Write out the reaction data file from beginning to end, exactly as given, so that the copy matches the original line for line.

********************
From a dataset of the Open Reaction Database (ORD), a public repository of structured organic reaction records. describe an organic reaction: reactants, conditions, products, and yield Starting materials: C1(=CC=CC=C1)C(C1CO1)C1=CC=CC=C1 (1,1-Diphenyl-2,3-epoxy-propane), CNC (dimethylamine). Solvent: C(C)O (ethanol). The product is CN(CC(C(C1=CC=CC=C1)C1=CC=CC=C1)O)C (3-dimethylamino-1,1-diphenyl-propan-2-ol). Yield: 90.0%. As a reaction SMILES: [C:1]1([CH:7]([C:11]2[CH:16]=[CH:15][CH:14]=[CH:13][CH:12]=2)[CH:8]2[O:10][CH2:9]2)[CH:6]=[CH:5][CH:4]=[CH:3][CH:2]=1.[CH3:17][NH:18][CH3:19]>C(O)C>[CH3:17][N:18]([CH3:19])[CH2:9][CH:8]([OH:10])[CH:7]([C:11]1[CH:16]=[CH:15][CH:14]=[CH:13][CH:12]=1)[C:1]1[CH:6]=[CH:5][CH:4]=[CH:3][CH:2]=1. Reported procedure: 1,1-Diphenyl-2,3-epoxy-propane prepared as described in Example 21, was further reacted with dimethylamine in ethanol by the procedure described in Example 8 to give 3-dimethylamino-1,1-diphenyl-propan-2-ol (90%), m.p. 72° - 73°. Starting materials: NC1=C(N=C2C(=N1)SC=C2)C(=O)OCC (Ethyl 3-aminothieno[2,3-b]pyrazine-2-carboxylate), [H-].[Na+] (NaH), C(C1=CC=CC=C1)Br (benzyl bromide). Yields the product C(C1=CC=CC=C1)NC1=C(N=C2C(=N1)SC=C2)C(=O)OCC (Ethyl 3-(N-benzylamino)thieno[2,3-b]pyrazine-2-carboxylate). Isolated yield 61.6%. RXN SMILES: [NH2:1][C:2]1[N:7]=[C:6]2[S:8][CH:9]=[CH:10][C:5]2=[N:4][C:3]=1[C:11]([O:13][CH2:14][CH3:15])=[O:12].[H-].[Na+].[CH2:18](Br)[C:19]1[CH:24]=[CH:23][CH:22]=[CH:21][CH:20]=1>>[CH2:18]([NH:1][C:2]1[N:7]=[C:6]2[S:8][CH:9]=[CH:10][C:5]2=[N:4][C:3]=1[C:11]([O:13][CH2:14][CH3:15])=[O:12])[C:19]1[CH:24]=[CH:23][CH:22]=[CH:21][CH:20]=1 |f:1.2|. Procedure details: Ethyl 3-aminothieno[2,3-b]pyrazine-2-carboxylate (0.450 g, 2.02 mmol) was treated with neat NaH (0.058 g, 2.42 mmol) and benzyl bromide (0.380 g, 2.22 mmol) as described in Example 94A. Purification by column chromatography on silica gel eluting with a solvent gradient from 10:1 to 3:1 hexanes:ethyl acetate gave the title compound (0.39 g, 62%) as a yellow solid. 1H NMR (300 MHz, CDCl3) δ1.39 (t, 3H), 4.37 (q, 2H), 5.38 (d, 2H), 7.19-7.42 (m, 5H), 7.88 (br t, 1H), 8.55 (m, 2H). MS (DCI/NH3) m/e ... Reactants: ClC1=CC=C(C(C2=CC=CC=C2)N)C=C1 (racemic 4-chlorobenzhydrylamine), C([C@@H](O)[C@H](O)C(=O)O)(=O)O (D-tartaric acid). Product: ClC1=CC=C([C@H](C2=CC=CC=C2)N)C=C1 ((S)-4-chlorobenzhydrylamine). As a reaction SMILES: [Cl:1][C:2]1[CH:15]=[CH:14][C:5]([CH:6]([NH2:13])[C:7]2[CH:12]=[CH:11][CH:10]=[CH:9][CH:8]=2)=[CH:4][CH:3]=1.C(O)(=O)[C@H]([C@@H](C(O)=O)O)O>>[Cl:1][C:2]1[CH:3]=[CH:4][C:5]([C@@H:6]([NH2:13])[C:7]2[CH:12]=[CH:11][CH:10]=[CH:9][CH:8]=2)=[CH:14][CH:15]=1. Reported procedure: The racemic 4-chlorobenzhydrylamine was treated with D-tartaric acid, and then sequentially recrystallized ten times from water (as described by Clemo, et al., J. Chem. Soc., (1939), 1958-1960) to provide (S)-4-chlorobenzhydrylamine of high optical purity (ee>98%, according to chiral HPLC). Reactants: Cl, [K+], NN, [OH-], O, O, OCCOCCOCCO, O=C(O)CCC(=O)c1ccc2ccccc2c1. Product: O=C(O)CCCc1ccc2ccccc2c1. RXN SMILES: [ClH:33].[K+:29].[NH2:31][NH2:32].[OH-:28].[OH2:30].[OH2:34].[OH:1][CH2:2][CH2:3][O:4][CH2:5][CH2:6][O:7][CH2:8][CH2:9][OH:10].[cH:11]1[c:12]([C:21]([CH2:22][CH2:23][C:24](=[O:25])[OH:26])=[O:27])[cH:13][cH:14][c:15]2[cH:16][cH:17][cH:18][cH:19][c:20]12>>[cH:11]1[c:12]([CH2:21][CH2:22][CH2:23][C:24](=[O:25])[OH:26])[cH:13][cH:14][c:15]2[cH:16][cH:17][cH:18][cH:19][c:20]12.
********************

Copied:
From a dataset of the Open Reaction Database (ORD), a public repository of structured organic reaction records. describe an organic reaction: reactants, conditions, products, and yield Starting materials: C1(=CC=CC=C1)C(C1CO1)C1=CC=CC=C1 (1,1-Diphenyl-2,3-epoxy-propane), CNC (dimethylamine). Solvent: C(C)O (ethanol). The product is CN(CC(C(C1=CC=CC=C1)C1=CC=CC=C1)O)C (3-dimethylamino-1,1-diphenyl-propan-2-ol). Yield: 90.0%. As a reaction SMILES: [C:1]1([CH:7]([C:11]2[CH:16]=[CH:15][CH:14]=[CH:13][CH:12]=2)[CH:8]2[O:10][CH2:9]2)[CH:6]=[CH:5][CH:4]=[CH:3][CH:2]=1.[CH3:17][NH:18][CH3:19]>C(O)C>[CH3:17][N:18]([CH3:19])[CH2:9][CH:8]([OH:10])[CH:7]([C:11]1[CH:16]=[CH:15][CH:14]=[CH:13][CH:12]=1)[C:1]1[CH:6]=[CH:5][CH:4]=[CH:3][CH:2]=1. Reported procedure: 1,1-Diphenyl-2,3-epoxy-propane prepared as described in Example 21, was further reacted with dimethylamine in ethanol by the procedure described in Example 8 to give 3-dimethylamino-1,1-diphenyl-propan-2-ol (90%), m.p. 72° - 73°. Starting materials: NC1=C(N=C2C(=N1)SC=C2)C(=O)OCC (Ethyl 3-aminothieno[2,3-b]pyrazine-2-carboxylate), [H-].[Na+] (NaH), C(C1=CC=CC=C1)Br (benzyl bromide). Yields the product C(C1=CC=CC=C1)NC1=C(N=C2C(=N1)SC=C2)C(=O)OCC (Ethyl 3-(N-benzylamino)thieno[2,3-b]pyrazine-2-carboxylate). Isolated yield 61.6%. RXN SMILES: [NH2:1][C:2]1[N:7]=[C:6]2[S:8][CH:9]=[CH:10][C:5]2=[N:4][C:3]=1[C:11]([O:13][CH2:14][CH3:15])=[O:12].[H-].[Na+].[CH2:18](Br)[C:19]1[CH:24]=[CH:23][CH:22]=[CH:21][CH:20]=1>>[CH2:18]([NH:1][C:2]1[N:7]=[C:6]2[S:8][CH:9]=[CH:10][C:5]2=[N:4][C:3]=1[C:11]([O:13][CH2:14][CH3:15])=[O:12])[C:19]1[CH:24]=[CH:23][CH:22]=[CH:21][CH:20]=1 |f:1.2|. Procedure details: Ethyl 3-aminothieno[2,3-b]pyrazine-2-carboxylate (0.450 g, 2.02 mmol) was treated with neat NaH (0.058 g, 2.42 mmol) and benzyl bromide (0.380 g, 2.22 mmol) as described in Example 94A. Purification by column chromatography on silica gel eluting with a solvent gradient from 10:1 to 3:1 hexanes:ethyl acetate gave the title compound (0.39 g, 62%) as a yellow solid. 1H NMR (300 MHz, CDCl3) δ1.39 (t, 3H), 4.37 (q, 2H), 5.38 (d, 2H), 7.19-7.42 (m, 5H), 7.88 (br t, 1H), 8.55 (m, 2H). MS (DCI/NH3) m/e ... Reactants: ClC1=CC=C(C(C2=CC=CC=C2)N)C=C1 (racemic 4-chlorobenzhydrylamine), C([C@@H](O)[C@H](O)C(=O)O)(=O)O (D-tartaric acid). Product: ClC1=CC=C([C@H](C2=CC=CC=C2)N)C=C1 ((S)-4-chlorobenzhydrylamine). As a reaction SMILES: [Cl:1][C:2]1[CH:15]=[CH:14][C:5]([CH:6]([NH2:13])[C:7]2[CH:12]=[CH:11][CH:10]=[CH:9][CH:8]=2)=[CH:4][CH:3]=1.C(O)(=O)[C@H]([C@@H](C(O)=O)O)O>>[Cl:1][C:2]1[CH:3]=[CH:4][C:5]([C@@H:6]([NH2:13])[C:7]2[CH:12]=[CH:11][CH:10]=[CH:9][CH:8]=2)=[CH:14][CH:15]=1. Reported procedure: The racemic 4-chlorobenzhydrylamine was treated with D-tartaric acid, and then sequentially recrystallized ten times from water (as described by Clemo, et al., J. Chem. Soc., (1939), 1958-1960) to provide (S)-4-chlorobenzhydrylamine of high optical purity (ee>98%, according to chiral HPLC). Reactants: Cl, [K+], NN, [OH-], O, O, OCCOCCOCCO, O=C(O)CCC(=O)c1ccc2ccccc2c1. Product: O=C(O)CCCc1ccc2ccccc2c1. RXN SMILES: [ClH:33].[K+:29].[NH2:31][NH2:32].[OH-:28].[OH2:30].[OH2:34].[OH:1][CH2:2][CH2:3][O:4][CH2:5][CH2:6][O:7][CH2:8][CH2:9][OH:10].[cH:11]1[c:12]([C:21]([CH2:22][CH2:23][C:24](=[O:25])[OH:26])=[O:27])[cH:13][cH:14][c:15]2[cH:16][cH:17][cH:18][cH:19][c:20]12>>[cH:11]1[c:12]([CH2:21][CH2:22][CH2:23][C:24](=[O:25])[OH:26])[cH:13][cH:14][c:15]2[cH:16][cH:17][cH:18][cH:19][c:20]12.